Low oil prices and project delays might be casting dark clouds on deepwater operations today, but a research firm’s forecast shows spending will climb after 2016.

Led by developments offshore Latin America and West Africa, the energy research firm Douglas-Westwood projects deepwater capex will jump by 69% to $210 billion between 2015-2019, compared to the previous five-year period.

“Africa, Latin America and North America will continue to dominate deepwater capex, with $173 billion set to be spent over the next five years with Africa forecast to experience the greatest growth,” said Balwinder Rangi of Douglas-Westwood. “The development of East African natural gas basins has not been aided by the plunge in Asian gas prices; however, the development of these gas basins is inevitable

Oil prices have plummeted from more than $100/bbl in June 2014 to less than $50/bbl (WTI) today, a result of bountiful supplies that continue to outpace demand. In turn, oil and gas companies have been cutting expenses through layoffs and delaying projects, including in longer-term deepwater plays, as they await better economics.

In March, Statoil—with partners Eni and Petoro—delayed the Johan Castberg project in the Barents Sea. The project, which will develop the the Skrugard, Drivis and Havis discoveries, has an estimated 400 million barrels (MMbbl) to 650 MMbbl of proven oil. The partnership decided to postpone the decision on whether to continue the project until second-half 2016. An investment decision is anticipated in 2017.

In the same release, Statoil said it would also postpone the Snorre 2040 platform in the Norwegian North Sea. The project would add a new platform in Snorre Field with access to an estimated 1.63 Bbbl of oil reserves.

The company plans to make a preliminary decision on whether to implement the project in fourth-quarter 2016. The final investment decision is set for fourth-quarter 2017. The company is evaluating ways to make the projects cost-effective.

“We have made significant progress in reducing costs for Johan Castberg. However, current challenges in relation to costs and oil prices require us to spend more time to ensure that we extract the full benefit of the implemented measures,” said Ivar Aasheim, Statoil’s senior vice president for field development on the Norwegian Continental Shelf.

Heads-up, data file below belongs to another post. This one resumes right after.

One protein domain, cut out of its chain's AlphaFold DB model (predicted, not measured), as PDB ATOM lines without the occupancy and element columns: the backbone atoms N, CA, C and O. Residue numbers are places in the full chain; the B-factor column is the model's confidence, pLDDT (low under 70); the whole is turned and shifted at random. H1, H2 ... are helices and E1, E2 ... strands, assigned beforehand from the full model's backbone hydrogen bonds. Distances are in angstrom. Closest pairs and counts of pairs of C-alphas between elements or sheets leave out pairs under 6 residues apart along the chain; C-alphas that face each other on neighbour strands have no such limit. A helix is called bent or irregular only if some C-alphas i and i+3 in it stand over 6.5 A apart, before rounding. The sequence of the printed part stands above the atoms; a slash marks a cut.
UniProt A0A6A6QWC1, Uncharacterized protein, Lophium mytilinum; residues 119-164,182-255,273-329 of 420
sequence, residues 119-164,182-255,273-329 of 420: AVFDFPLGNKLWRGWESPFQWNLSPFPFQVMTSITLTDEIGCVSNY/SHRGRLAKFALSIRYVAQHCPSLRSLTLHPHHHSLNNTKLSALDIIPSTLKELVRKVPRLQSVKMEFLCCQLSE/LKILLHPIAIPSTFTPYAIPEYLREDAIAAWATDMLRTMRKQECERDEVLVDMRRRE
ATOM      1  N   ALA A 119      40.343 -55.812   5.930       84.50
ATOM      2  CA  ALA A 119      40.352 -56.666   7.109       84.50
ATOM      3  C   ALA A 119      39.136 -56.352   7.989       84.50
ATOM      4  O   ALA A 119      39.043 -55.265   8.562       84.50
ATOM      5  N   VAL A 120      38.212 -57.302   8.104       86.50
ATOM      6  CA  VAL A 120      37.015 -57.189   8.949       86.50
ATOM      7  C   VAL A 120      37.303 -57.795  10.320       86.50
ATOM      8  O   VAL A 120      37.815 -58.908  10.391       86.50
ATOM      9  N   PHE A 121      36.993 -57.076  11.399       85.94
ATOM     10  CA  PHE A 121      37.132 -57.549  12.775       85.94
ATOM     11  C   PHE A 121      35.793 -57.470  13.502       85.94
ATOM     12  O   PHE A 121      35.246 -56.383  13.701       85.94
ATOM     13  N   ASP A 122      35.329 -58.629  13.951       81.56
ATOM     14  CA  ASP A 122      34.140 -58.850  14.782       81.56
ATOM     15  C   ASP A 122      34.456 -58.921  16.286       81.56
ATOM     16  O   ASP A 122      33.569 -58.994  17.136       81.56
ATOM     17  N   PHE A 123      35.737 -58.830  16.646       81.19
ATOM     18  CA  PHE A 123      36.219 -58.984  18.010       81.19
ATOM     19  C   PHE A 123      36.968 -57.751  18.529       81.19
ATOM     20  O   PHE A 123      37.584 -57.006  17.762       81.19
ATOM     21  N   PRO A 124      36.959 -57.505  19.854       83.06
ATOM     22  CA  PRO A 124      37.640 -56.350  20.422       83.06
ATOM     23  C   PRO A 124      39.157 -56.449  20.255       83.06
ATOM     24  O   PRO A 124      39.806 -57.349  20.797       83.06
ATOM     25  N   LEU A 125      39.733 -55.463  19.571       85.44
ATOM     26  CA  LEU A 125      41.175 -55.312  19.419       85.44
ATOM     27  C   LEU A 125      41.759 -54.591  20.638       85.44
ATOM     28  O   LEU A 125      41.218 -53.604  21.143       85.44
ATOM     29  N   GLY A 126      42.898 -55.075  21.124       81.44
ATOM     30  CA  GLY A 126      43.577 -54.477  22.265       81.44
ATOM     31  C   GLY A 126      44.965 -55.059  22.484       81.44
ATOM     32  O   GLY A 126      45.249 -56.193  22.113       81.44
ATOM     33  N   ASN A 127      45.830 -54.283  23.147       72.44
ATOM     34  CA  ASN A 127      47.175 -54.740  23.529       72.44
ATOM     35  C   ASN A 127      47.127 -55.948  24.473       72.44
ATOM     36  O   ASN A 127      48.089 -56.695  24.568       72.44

Petrobras, a leader in deepwater drilling activity, may face delays with four of its major deepwater FPSO projects. Citing Galp Energia, a partner of Petrobras, Hart Energy’s Deepwater International reported that the building of floaters for the Lula Sul, Lula Norte, Lula Extremo Sul and the Lula Oeste fields could be delayed by at least a year. Most at risk, according to Galp Energia CEO Manuel Ferreiera’s presentation, are the P-66, P-67, P-68 and P-69 floaters. First oil for the fields is expected in 2017 and 2018.

Douglas-Westwood blamed floater delivery delays in Latin America as the primary driver for the near-time “trough in global expenditure.”

This comes along with canceled deepwater rig orders such as Rosneft’s quashed agreement for North Atlantic Drilling’s (NYSE: NADL) West Navigator drillship and Anadarko Petroleum’s (NYSE: APC) termination of its contract with Dolphin Drilling Ltd. for the Belford Dolphin drillship.

However, despite the forecast period’s rocky start, a turnaround is predicted post-2016, assuming market conditions improve.

“The expected recovery of oil prices will spark a revival in LNG-related activities in the region towards the end of the forecast period,” Rangi said.

Deepwater offshore Mozambique and Tanzania is among the most promising. Anadarko and its partners have reportedly discovered more than 75 trillion cubic feet of estimated recoverable gas in Offshore Area 1 of the Rovuma Basin.

The company mentioned progress on some of its deepwater projects during its fiscal-year 2014 results announcement. Highlights included advancing long-term Mozambique LNG sales agreements as well as progress offshore other parts of Africa. Anadarko's non-operated 80,000-barrels-per-day Tweneboa, Enyenra and Ntomme development offshore Ghana remains on schedule with first production expected in 2016.

The forecast said development offshore Africa is not expected to be greater than Latin America. However, that remains to be seen given deepwater powerhouse Petrobras’ present struggles. The company has been pushed and pulled by fallout from a corruption scandal, the sale of $13.7 billion in assets and delivery delays—all while trying to develop massive presalt discoveries.

“In addition to the low oil price environment and building oversupply, the lack of rig demand will impact capex growth over the forecast period. Current, industry consensus indicates that an oil price recovery is expected in the mid-to-long term,” Rangi said. “[While] the economic feasibility of deepwater fields varies, typically long-term oil prices of $80 per barrel would ensure the viability of the majority of developments.”

Contact the author, Velda Addison, at vaddison@hartenergy.com.